Mariko Mori

(b. 1967)

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(1967– )

Japanese multimedia artist. Born in Tokyo, she works there and in New York. She studied design and worked part time as a fashion model but decided that this was insufficiently creative and began staging tableaux in which she posed in costumes and settings of her own design. She draws on the mixing of Western and national sources which form Japanese mass culture. Birth of a Star (1995, Museum of Contemporary Art, Chicago) is a life-size transparency of Mori in plasticized tartan micro-skirt with outsize headphones, spiky hair, and silver contact lenses. The critic Rachel Schreiber was reminded of the cyborg, defined by the cultural theorist Donna Haraway as ‘a hybrid of machine and organism, a creature of social reality as well as a creature of fiction’. She also draws on and updates the traditional Japanese tea ceremony. In Tea Ceremony II (1995) she is dressed in an outfit with silver stockings and outsize ears, making her appear half alien. She stands on the outside of an office block offering the tea to business men who pass by indifferently. Is Japanese tradition now so strange in the contemporary world that it might have come from another planet? Kay Itoi who interviewed the artist in her studio describes her enactment of the tea ceremony as ‘an impressive piece of performance art’. What is peculiar to her work is not simply the flavour of an exotic culture but the way that her interest in fashion and technology is combined with a Buddhist perspective. For an exhibition in 1998 she provided a statement which referred very specifically to ‘The chain of reincarnation [which] harks back in time forever’. Tea Ceremony has been interpreted as a representation of the Buddhist mappo, which is a period of decline before the arrival of the future Buddha. Much more specific is the spectacular video installation Nirvana (1996–7), which moves on from the social criticism of her earlier work. Mori rises from a lotus flower and floats like a goddess above a tranquil beach (it takes 3D to a level of poetry quite beyond anything so far achieved by the commercial cinema), yet the plastic props are obviously the product of contemporary popular taste and mass production. She writes: ‘Let our spirit be liberated. Let us be at one with the ultimate truth of our selves and the whole universe.’ The implications of Mori's work are that contemporary technology need not necessarily be a hindrance to that process.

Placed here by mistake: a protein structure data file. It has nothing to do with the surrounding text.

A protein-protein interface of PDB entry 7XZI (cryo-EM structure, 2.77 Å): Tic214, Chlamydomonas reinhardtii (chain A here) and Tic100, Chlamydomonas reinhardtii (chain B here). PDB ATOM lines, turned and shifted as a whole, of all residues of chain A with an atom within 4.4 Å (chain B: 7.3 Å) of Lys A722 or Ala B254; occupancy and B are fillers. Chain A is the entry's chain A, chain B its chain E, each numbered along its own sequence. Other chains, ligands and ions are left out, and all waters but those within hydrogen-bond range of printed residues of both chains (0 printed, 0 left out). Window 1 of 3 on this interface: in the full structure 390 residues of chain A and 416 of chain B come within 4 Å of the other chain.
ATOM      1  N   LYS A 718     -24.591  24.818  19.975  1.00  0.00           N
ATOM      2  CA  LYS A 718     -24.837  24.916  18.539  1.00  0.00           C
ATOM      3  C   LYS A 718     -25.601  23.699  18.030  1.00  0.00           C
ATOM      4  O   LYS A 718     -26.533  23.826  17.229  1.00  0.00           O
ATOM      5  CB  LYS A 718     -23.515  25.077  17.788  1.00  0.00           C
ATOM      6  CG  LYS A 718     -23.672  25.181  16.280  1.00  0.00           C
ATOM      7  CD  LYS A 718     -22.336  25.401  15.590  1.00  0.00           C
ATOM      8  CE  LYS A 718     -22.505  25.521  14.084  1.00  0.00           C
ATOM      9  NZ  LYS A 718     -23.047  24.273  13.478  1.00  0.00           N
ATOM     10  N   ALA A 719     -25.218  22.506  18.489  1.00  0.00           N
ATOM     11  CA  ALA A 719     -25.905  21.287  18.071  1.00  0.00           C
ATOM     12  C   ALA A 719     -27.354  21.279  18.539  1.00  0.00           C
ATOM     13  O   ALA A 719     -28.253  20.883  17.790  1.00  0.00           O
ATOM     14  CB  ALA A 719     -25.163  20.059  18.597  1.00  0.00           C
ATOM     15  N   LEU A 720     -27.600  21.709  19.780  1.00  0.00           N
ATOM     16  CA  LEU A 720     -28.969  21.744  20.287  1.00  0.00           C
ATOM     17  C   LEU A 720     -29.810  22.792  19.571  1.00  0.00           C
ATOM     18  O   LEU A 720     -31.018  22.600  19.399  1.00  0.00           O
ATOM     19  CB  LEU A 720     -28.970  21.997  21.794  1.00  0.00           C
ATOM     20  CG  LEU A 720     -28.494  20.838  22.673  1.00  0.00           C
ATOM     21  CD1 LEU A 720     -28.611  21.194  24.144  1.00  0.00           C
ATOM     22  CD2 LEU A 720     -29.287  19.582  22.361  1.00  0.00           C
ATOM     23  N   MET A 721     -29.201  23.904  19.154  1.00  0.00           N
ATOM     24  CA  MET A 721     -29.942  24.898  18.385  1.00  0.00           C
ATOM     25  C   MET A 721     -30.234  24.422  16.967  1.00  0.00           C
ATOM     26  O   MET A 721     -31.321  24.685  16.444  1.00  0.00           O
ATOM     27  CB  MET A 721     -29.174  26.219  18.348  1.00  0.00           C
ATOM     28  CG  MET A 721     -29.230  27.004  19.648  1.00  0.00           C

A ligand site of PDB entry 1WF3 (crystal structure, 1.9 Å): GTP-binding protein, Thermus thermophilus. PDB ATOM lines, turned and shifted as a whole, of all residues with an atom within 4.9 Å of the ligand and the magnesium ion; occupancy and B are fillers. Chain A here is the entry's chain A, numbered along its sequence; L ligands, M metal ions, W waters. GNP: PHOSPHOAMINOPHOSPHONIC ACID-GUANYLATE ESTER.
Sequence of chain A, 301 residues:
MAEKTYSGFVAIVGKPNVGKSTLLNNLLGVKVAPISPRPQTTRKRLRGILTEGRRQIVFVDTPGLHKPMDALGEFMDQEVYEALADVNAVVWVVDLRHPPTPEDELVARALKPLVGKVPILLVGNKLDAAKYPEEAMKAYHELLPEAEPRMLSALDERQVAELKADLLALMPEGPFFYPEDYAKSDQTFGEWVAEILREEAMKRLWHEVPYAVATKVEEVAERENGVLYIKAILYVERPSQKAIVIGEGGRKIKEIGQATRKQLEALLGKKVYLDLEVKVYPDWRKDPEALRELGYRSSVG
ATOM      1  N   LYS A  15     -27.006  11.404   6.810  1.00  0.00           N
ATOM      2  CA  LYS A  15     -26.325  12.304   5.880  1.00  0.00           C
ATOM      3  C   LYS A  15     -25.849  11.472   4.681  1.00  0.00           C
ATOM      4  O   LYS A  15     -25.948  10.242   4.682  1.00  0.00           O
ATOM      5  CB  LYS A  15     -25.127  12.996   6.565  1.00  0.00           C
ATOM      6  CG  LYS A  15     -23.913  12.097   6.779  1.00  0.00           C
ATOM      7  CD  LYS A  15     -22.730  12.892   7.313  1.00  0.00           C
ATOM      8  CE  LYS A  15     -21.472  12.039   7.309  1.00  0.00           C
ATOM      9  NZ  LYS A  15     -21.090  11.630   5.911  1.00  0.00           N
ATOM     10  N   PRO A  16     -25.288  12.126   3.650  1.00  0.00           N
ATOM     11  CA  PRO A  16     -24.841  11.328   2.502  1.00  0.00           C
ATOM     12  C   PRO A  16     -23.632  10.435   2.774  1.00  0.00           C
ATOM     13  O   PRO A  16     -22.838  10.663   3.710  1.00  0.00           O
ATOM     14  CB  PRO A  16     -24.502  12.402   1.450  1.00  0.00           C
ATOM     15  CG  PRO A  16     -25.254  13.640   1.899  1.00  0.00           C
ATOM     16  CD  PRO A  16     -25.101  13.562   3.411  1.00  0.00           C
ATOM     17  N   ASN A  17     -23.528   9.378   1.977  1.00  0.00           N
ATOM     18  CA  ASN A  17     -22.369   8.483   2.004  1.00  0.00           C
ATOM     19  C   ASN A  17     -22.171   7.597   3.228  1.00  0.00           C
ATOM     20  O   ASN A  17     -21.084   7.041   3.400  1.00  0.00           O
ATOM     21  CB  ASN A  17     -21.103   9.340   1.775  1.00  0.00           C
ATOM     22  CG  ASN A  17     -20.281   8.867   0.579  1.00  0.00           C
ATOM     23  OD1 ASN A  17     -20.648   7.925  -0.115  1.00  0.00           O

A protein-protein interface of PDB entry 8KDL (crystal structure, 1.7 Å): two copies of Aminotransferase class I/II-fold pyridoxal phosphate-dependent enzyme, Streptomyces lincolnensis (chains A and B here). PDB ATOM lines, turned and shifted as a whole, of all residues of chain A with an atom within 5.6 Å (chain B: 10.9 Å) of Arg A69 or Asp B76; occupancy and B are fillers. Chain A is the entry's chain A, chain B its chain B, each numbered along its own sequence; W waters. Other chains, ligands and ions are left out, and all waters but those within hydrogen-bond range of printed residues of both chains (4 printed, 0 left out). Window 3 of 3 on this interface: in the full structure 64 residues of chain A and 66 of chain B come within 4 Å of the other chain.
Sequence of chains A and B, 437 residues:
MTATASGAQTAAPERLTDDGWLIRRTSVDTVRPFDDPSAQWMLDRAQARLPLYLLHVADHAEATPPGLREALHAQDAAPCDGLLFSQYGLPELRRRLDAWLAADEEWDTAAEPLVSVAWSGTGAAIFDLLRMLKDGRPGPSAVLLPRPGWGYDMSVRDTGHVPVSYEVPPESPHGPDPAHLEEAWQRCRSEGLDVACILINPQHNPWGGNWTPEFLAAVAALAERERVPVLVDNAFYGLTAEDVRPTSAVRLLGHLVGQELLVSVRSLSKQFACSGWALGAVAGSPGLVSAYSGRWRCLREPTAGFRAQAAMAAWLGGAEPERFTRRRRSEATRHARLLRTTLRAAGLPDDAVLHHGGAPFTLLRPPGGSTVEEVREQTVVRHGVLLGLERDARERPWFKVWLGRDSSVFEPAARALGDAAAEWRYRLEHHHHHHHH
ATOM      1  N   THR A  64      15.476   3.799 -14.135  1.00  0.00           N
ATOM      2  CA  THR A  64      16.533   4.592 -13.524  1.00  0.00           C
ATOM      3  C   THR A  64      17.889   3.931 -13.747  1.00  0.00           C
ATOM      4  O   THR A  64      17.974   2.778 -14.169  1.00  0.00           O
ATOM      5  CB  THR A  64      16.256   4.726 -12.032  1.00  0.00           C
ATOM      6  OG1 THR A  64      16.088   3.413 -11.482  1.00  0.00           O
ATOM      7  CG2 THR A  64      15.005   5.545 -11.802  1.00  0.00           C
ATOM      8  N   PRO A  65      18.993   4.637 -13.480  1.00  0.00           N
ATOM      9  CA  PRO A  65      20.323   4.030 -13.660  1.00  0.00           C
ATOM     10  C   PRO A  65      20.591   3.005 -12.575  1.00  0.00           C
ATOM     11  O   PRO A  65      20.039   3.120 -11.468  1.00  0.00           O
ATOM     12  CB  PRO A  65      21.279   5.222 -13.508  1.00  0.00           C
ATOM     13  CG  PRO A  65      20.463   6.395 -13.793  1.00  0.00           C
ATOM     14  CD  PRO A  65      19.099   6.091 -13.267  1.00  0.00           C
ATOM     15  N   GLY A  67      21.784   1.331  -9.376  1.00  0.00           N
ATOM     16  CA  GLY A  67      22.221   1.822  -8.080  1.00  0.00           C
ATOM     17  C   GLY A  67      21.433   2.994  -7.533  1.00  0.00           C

Further Reading

Art Institute of Chicago/Serpentine Gallery, London, Mariko Mori (1998)R. Schreiber, ‘Cybers, Avatars, Laa-Laa and Po: The work of Mariko Mori’, Afterimage, vol. 26., issue 5 (1999)

http://www.artnet.com/Magazine/FEATURES/itoi/itoi11-20-01.asp K. Itoi, ‘Tea with Mariko’, interview in the artnet online magazine.

Subjects: Art.

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